It has now been discovered by the present inventors that encasing inner pouch 12 in outer pouch 14 and charging space 16 with an atmosphere containing a volume of the gas dissolved in the fluid that is greater than the volume of dissolved gas, at a partial pressure that is substantially the same as the partial pressure of the dissolved gas, prolongs the shelf-life of the fluid an unexpectedly greater amount than would be expected from merely encasing a first pouch within a second pouch. Thus, a reference fluid contained in a flexible package as described in U.S. Pat. No. 4,116,336 to Sorensen et al., and stored at ambient temperature and pressure has a limited shelf-life. Encasing inner pouch 12 in outer pouch 14 and charging space 16 formed therebetween with an appropriate atmosphere having the dissolved gas present with a partial pressure that is substantially the same as the partial pressure of the dissolved gas has been calculated to result in a shelf-life of a year or more.

In order to maintain the partial pressure of the dissolved gas for longer periods of time, the device comprising first pouch 12, second pouch 14, and space 16, can be encased in a third pouch configured so as to provide a space between the second and third pouches. The space is charged with an atmosphere containing the dissolved gas as described above. One of skill in the art will appreciate that additional pouches and spaces will contribute to maintaining the dissolved gas in the fluid for yet longer periods of time. The number of such pouches and spaces is limited only by considerations such as cost and manufacturing practicality.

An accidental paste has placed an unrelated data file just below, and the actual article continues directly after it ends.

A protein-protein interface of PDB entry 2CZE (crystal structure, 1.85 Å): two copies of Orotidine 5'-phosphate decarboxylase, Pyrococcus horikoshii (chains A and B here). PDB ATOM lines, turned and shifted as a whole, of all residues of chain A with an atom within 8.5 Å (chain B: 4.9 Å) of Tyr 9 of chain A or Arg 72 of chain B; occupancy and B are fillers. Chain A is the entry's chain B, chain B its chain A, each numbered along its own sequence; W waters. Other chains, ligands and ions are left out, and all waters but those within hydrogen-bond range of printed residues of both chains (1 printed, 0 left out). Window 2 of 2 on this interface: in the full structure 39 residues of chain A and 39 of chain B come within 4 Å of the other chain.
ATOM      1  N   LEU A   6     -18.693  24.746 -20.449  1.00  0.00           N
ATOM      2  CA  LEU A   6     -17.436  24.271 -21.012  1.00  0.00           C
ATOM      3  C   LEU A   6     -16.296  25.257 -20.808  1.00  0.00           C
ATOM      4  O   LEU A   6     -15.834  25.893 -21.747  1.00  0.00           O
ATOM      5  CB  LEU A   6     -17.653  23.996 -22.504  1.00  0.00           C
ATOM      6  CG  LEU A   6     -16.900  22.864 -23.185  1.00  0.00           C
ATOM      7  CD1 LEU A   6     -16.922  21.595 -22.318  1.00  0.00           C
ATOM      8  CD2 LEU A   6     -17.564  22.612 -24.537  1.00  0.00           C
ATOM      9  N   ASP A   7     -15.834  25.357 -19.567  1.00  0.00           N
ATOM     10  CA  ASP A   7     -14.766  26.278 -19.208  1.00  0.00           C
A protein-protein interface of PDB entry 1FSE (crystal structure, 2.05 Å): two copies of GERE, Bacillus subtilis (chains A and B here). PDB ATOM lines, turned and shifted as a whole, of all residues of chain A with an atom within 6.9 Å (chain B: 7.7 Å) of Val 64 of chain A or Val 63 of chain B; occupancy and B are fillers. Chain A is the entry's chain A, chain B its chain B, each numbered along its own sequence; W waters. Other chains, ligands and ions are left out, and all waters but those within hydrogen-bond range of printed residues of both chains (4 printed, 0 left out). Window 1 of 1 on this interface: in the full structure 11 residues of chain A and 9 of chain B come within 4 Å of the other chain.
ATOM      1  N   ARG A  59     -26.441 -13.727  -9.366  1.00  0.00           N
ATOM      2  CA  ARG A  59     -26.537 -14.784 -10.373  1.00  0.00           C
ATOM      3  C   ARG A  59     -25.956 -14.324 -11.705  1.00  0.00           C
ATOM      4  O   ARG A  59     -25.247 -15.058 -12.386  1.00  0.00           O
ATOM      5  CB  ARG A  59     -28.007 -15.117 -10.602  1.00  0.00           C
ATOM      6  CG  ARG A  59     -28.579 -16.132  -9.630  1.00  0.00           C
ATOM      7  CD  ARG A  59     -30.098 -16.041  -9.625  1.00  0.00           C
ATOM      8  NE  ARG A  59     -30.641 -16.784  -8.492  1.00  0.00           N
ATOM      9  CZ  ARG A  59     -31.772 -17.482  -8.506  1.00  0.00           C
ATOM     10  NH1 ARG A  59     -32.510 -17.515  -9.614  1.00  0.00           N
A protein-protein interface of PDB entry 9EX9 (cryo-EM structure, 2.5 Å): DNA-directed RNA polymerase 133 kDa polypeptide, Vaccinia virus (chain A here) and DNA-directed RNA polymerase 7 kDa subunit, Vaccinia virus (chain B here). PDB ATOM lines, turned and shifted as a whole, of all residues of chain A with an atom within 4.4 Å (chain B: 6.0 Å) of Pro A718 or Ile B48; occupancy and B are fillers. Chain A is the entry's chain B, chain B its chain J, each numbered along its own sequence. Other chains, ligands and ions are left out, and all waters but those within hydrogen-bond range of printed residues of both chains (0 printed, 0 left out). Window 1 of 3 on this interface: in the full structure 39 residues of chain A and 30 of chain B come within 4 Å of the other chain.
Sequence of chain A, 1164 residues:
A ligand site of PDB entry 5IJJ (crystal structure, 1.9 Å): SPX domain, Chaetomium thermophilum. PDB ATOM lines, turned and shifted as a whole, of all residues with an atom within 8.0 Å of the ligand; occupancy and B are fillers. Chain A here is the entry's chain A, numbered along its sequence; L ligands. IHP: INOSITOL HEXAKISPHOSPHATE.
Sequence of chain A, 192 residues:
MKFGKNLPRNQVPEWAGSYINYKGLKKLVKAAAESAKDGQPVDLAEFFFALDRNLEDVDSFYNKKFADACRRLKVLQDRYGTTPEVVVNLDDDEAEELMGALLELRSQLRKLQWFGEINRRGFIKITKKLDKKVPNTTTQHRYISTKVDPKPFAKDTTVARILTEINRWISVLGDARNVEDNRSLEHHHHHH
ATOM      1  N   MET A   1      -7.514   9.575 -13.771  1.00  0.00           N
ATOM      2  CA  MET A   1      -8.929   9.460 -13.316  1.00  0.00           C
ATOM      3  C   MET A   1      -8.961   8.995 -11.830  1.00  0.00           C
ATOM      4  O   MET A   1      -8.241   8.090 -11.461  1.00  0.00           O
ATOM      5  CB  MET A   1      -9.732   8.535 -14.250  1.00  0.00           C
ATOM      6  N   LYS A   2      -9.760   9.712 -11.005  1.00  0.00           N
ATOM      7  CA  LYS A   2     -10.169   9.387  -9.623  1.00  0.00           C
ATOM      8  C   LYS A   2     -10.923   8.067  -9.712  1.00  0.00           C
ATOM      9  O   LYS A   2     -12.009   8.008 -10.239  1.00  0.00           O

For example, if the ambient pressure is 743 mm Hg, the ambient pO2 is approximately 152 mm Hg. A single flexible gas-tight pouch containing a buffered, aqueous fluid with a pO2 of about 53 mm Hg has a shelf-life of about seven days. The shelf-life in this instance is defined as the elapsed time for the pO2 of the fluid to change by 0.5 mm Hg. If the pouch is encased in a second pouch to form a space therebetween having a volume of O2 that is ten-fold greater than the volume of dissolved O2, and the space is charged with an atmosphere in which the pO2 is 53 mm Hg, the shelf-life of the bag has been calculated to be approximately 1.25 years. Charging the space with an atmosphere having a pO2 of 48 mm Hg increases the shelf-life to about 3.5 years.

While not wishing to be bound by theory, the increase in the shelf-life of the reference fluid is believed to be the result of a buffering function served by the atmosphere in space 16. Although the flexible packaging material is considered gas-tight, it is clear that some exchange of gas occurs as evidenced by the finite shelf-life of the typical flexible package. By placing the first pouch in a second pouch and charging the space formed therebetween with an atmosphere in which the initial pO2 is substantially the same as the partial pressure of the dissolved gas the rate of exchange of O2 with the ambient O2 will be buffered by the atmosphere in the space. One of ordinary skill in the art will recognize that the difference between the partial pressure of the gas in atmosphere and that of the dissolved gas will vary depending not only on the partial pressure of the dissolved gas but also on the ambient partial pressure of the gas and may range from about 0% to about 25%.